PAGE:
The financial media does not tell us this very often, but – on the morning I write this – the interest rate on U.S. Treasuries for 10 years is 1.625 percent (as of June 15, 2016; see treasurydirect.gov). What this means is that the world is willing – nay, eager – to loan us money at the nominal interest rate of 1.625 percent. To me that is nowhere near Armageddon, nor something that should make investment or retirement policy for the clients with whom we work.

We ended the conversation with his assuming he cannot retire because the national debt will crash the economy – something he apparently knows that the rest of the world does not. The other two issues – the state of Social Security and our next president-elect – were left on the table when breakfast was over.

I learned from Joe that we justify our emotions with what we believe to be true – fact or not. He was scared to retire because of what could happen. His fear of the future significantly outweighed his faith in it. Does he realize that if all he sees are unsuccessful outcomes, that someday they will come true for him? How is this any way to spend the next 20 to 30 years of his life? What does it teach his children and grandchildren?

The point of this little essay is this: We all have a piece of this guy in our DNA. Fear can affect our decision-making and our quality of life. Do not succumb to this little monster. I am hearing this monster more and more in client conversations, fearmongering on who the next president will be and how that person will ruin the country as we know it. This fear is normal at election time every four years, but this time it’s more intense given the differences in the two candidates. My belief is that when the new president is sworn in next year, the world will not end. The sun will come up, and we will all move forward with our lives.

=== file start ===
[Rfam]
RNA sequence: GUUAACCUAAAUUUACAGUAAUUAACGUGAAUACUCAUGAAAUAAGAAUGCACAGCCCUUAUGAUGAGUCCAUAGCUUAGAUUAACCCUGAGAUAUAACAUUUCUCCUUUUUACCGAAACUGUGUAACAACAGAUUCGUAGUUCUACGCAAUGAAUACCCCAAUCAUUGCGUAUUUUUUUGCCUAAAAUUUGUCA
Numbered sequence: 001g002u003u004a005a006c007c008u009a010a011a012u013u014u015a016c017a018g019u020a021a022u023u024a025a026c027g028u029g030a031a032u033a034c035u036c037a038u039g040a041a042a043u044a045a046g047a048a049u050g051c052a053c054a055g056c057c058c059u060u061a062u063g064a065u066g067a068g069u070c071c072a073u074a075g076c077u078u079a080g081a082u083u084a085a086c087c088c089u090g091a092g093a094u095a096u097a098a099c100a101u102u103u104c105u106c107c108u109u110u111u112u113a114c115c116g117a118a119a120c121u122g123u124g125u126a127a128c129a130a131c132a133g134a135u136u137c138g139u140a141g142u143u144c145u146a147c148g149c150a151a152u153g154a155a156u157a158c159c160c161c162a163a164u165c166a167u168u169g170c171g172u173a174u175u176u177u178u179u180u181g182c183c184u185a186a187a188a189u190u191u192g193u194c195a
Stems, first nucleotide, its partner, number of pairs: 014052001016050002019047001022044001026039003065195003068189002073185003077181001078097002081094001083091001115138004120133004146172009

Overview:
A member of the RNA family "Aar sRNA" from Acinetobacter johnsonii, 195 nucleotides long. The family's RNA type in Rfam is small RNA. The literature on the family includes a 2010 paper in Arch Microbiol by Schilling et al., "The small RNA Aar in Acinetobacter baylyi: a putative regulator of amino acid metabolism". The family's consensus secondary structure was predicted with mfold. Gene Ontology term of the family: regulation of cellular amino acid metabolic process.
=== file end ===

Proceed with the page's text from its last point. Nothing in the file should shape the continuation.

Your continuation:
As we do so, let’s be aware of our fears but not give them any power in the decisions that we make in various aspects of our lives. Let us operate from a position of well-thought-out strength and an offensive attitude. In my experience, what we fear most is exactly what we should face head on to uncover the opportunity. Our attitude and grit toward how we view the world creates our reality – not the president, the national debt or the fear of the moment. I do not know how we will get through the challenges we face, but history is on my side when I say that we will get through them.

In regard to Joe, the cynic, I do not think I changed his mind one bit during our hour together. On my drive home, I was upset that I had wasted my time. But then I thought of this newsletter, and the opportunity for this story – a perfect example of how our outlook and thoughts matter!

Thank you, Mr. Cynic.

P.S.: At Panoptic, Daryl and I have made the commitment to produce an original piece each month for at least the remainder of this year. Please give us your feedback, and reach out with questions or topics you want further information on. At the least, we want to validate that we have readers and that this is a worthwhile endeavor for the people with whom we work in our little corner of the world. Thanks.

The opinions voiced in this material are for general information only and are not intended to provide specific advice or recommendations for any individuals. To determine which investment (s) may be appropriate for you, consult your financial advisor prior to investing. All performance reference is historical and is not guarantee of future results. All indices are unmanaged and cannot be invested directly.

Government bonds and Treasury bills are guaranteed by the US Government as to the timely payment of principal and interest and if held to maturity, offer a fixed rate of return and fixed principal value.